Associations of Diet and Lifestyle With Headache in High-School Students: Results From a Cross-Sectional Study

Authors

  • Astrid Milde-Busch PhD,

    1. From the Institute of Social Paediatrics and Adolescent Medicine, Ludwig-Maximilians-University, Munich, Germany (A. Milde-Busch and R. von Kries); Department of Paediatric Neurology and Developmental Medicine, Dr. von Hauner Children's Hospital, Ludwig-Maximilians-University, Munich, Germany (A. Blaschek, I. Borggräfe, and F. Heinen); Department of Neurology, Klinikum Grosshadern, Ludwig-Maximilians-University, Munich, Germany (A. Straube).
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  • Astrid Blaschek MD,

    1. From the Institute of Social Paediatrics and Adolescent Medicine, Ludwig-Maximilians-University, Munich, Germany (A. Milde-Busch and R. von Kries); Department of Paediatric Neurology and Developmental Medicine, Dr. von Hauner Children's Hospital, Ludwig-Maximilians-University, Munich, Germany (A. Blaschek, I. Borggräfe, and F. Heinen); Department of Neurology, Klinikum Grosshadern, Ludwig-Maximilians-University, Munich, Germany (A. Straube).
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  • Ingo Borggräfe MD,

    1. From the Institute of Social Paediatrics and Adolescent Medicine, Ludwig-Maximilians-University, Munich, Germany (A. Milde-Busch and R. von Kries); Department of Paediatric Neurology and Developmental Medicine, Dr. von Hauner Children's Hospital, Ludwig-Maximilians-University, Munich, Germany (A. Blaschek, I. Borggräfe, and F. Heinen); Department of Neurology, Klinikum Grosshadern, Ludwig-Maximilians-University, Munich, Germany (A. Straube).
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  • Florian Heinen MD,

    1. From the Institute of Social Paediatrics and Adolescent Medicine, Ludwig-Maximilians-University, Munich, Germany (A. Milde-Busch and R. von Kries); Department of Paediatric Neurology and Developmental Medicine, Dr. von Hauner Children's Hospital, Ludwig-Maximilians-University, Munich, Germany (A. Blaschek, I. Borggräfe, and F. Heinen); Department of Neurology, Klinikum Grosshadern, Ludwig-Maximilians-University, Munich, Germany (A. Straube).
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  • Andreas Straube MD,

    1. From the Institute of Social Paediatrics and Adolescent Medicine, Ludwig-Maximilians-University, Munich, Germany (A. Milde-Busch and R. von Kries); Department of Paediatric Neurology and Developmental Medicine, Dr. von Hauner Children's Hospital, Ludwig-Maximilians-University, Munich, Germany (A. Blaschek, I. Borggräfe, and F. Heinen); Department of Neurology, Klinikum Grosshadern, Ludwig-Maximilians-University, Munich, Germany (A. Straube).
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  • Rüdiger Von Kries MD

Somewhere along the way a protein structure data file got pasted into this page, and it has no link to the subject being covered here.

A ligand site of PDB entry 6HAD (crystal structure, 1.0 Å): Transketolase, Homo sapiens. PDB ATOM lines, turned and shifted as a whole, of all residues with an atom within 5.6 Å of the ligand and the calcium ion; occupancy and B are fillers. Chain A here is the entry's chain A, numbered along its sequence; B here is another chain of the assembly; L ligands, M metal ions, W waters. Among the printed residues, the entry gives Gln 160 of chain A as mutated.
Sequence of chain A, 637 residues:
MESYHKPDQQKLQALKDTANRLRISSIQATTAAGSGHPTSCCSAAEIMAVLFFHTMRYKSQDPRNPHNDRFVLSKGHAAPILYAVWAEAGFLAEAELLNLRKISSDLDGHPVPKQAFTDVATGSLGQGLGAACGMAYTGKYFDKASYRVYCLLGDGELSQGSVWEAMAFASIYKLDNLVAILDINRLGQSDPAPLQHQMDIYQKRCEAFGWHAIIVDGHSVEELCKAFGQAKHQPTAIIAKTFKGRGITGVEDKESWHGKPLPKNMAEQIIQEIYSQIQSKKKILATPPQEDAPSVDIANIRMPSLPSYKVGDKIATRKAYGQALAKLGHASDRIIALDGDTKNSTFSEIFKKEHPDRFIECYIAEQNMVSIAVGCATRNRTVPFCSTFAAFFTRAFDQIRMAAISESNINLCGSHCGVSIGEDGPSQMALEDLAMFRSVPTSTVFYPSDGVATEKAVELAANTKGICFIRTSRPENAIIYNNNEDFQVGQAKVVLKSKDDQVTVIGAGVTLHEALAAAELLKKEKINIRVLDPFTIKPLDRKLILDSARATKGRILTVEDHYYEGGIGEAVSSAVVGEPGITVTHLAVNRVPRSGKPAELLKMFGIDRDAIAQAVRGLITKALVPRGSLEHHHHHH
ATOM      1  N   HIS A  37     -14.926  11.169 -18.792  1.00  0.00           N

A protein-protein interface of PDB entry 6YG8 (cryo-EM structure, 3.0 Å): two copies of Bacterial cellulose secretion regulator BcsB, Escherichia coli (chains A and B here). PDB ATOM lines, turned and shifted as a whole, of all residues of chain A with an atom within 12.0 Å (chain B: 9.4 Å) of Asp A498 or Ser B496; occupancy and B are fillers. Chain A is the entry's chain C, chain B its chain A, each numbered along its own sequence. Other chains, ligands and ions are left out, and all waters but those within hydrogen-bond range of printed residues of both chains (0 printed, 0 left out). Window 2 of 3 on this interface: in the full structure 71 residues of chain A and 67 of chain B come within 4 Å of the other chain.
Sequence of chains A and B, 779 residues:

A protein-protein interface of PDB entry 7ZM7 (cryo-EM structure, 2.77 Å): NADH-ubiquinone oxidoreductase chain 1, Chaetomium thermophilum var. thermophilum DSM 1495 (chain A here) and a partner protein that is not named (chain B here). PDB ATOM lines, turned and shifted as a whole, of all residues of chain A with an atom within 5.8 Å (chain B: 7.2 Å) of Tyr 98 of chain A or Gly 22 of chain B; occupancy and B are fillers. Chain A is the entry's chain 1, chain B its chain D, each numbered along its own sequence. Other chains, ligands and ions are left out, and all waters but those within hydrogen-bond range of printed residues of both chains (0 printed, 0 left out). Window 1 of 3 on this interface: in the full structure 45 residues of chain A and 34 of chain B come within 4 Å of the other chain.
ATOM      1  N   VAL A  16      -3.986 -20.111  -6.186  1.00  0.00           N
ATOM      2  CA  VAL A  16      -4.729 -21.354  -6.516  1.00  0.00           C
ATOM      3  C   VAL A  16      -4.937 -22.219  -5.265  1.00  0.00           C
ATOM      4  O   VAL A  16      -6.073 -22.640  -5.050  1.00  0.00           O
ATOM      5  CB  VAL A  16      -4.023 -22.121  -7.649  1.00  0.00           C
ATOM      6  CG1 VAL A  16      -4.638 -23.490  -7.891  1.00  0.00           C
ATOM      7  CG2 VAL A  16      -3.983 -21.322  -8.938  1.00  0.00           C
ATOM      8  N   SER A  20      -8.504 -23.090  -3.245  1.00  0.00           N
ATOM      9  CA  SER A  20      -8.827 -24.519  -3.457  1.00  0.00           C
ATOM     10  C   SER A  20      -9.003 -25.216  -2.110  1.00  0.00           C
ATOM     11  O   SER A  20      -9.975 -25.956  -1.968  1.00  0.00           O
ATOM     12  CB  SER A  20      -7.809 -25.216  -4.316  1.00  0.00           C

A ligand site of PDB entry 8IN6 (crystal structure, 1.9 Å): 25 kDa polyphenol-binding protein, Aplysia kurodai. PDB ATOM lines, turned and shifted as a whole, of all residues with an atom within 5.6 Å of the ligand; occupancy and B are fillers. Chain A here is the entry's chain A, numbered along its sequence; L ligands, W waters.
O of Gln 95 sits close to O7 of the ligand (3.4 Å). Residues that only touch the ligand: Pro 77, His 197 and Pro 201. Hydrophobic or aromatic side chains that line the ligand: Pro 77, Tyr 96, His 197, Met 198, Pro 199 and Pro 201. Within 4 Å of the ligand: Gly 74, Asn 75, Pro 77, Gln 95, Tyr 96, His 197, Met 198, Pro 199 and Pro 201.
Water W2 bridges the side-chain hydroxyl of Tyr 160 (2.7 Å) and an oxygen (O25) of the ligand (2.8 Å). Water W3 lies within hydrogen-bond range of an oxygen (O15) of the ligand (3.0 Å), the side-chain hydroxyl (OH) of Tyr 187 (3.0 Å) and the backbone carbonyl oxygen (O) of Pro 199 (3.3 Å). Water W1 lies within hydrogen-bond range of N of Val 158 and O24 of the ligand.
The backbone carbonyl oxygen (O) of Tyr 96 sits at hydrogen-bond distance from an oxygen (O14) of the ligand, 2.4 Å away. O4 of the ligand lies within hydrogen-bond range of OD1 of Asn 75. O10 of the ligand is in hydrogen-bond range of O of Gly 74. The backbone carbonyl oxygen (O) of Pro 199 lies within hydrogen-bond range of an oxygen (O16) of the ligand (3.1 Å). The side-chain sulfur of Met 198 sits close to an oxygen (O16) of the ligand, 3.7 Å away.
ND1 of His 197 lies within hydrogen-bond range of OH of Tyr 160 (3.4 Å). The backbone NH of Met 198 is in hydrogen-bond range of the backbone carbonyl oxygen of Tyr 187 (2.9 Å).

1. From the Institute of Social Paediatrics and Adolescent Medicine, Ludwig-Maximilians-University, Munich, Germany (A. Milde-Busch and R. von Kries); Department of Paediatric Neurology and Developmental Medicine, Dr. von Hauner Children's Hospital, Ludwig-Maximilians-University, Munich, Germany (A. Blaschek, I. Borggräfe, and F. Heinen); Department of Neurology, Klinikum Grosshadern, Ludwig-Maximilians-University, Munich, Germany (A. Straube).
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  • Conflict of Interest: No conflict of interests.

  • Financial support: None.

A. Milde-Busch, Institute of Social Paediatrics and Adolescent Medicine, Ludwig-Maximilians-University Munich, Heiglhofstrasse 63, D-81377 Munich, Germany.

Abstract

(Headache 2010;50:1104-1114)

Background.— Diet and lifestyle are seen as factors which influence headache in adults. However, population-based studies on this issue in adolescents are rare.

Objective.— Aim of the present study was to investigate associations between diet and lifestyle factors and different types of headache, ie, migraine and tension-type headache (TTH) in adolescents.

Methods.— A total of 1260 adolescents from the 10th and 11th grades of high schools filled in questionnaires on intake of meals, coffee, nonalcoholic and alcoholic drinks, smoking, and physical activity. Type of headache was classified according to the International Classification of Headache Disorders – 2nd edition. Multiple logistic regression models, adjusted for sex and grade, were calculated.

Results.— High consumption of cocktails (odds ratio = 3.4; 95% confidence interval 1.9-6.0) and coffee (2.4; 1.3-4.7), smoking (2.7; 1.4-5.1), and lack of physical activity (2.2; 1.3-3.7) were significantly associated with migraine plus TTH episodes, consumption of coffee and physical inactivity particularly with migraine (3.4; 1.6-7.0 and 4.2; 2.2-7.9, respectively) and physical inactivity with TTH (1.7; 1.1-2.7). Skipping of meals or insufficient fluid intake were not associated with any type of headache.

Conclusions.— Adolescents with any type of headache might benefit from regular physical activity and low consumption of alcoholic drinks, while for migraine patients a low consumption of coffee should additionally be recommended. Intervention studies are warranted to assess whether psycho-educational programs conferring knowledge of these associations will influence headache-triggering behavior and headache in adolescents.

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